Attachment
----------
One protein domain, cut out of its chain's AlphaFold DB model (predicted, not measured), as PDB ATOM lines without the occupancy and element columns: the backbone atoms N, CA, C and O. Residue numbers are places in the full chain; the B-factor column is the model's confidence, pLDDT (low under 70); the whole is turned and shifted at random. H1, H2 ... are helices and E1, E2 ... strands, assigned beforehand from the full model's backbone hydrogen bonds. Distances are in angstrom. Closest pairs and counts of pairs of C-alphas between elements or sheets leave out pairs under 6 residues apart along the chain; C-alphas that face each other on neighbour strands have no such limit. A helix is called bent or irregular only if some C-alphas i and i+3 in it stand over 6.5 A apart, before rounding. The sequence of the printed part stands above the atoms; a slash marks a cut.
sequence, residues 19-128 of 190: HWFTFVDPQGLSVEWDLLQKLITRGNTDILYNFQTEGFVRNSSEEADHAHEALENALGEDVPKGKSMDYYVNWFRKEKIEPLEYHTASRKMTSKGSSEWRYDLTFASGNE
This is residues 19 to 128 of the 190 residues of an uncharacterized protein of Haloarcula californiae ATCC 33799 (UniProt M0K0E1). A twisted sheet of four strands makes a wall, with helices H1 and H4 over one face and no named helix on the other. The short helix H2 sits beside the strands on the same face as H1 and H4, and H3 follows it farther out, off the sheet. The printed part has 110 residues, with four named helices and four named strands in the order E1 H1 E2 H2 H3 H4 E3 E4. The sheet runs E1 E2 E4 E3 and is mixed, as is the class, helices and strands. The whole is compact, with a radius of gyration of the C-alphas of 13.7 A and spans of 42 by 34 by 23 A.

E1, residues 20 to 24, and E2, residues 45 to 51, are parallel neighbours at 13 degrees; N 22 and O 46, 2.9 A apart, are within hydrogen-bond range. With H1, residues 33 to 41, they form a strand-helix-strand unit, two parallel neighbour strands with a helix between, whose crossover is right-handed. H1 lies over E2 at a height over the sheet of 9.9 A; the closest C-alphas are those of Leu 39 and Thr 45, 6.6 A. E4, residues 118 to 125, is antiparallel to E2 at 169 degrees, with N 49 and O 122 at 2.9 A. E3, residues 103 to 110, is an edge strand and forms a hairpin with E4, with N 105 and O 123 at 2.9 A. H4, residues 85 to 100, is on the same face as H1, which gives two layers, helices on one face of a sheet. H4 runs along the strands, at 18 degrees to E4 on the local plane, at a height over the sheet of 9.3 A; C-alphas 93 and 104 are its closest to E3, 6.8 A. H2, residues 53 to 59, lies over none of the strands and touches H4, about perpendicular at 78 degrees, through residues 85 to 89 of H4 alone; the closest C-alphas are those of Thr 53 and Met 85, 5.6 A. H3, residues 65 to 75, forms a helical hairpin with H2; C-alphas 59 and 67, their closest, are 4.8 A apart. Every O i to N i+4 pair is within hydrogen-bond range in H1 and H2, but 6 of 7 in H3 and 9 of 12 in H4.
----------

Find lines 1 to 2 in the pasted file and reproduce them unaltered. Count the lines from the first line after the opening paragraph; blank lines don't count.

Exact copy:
sequence, residues 19-128 of 190: HWFTFVDPQGLSVEWDLLQKLITRGNTDILYNFQTEGFVRNSSEEADHAHEALENALGEDVPKGKSMDYYVNWFRKEKIEPLEYHTASRKMTSKGSSEWRYDLTFASGNE
This is residues 19 to 128 of the 190 residues of an uncharacterized protein of Haloarcula californiae ATCC 33799 (UniProt M0K0E1). A twisted sheet of four strands makes a wall, with helices H1 and H4 over one face and no named helix on the other. The short helix H2 sits beside the strands on the same face as H1 and H4, and H3 follows it farther out, off the sheet. The printed part has 110 residues, with four named helices and four named strands in the order E1 H1 E2 H2 H3 H4 E3 E4. The sheet runs E1 E2 E4 E3 and is mixed, as is the class, helices and strands. The whole is compact, with a radius of gyration of the C-alphas of 13.7 A and spans of 42 by 34 by 23 A.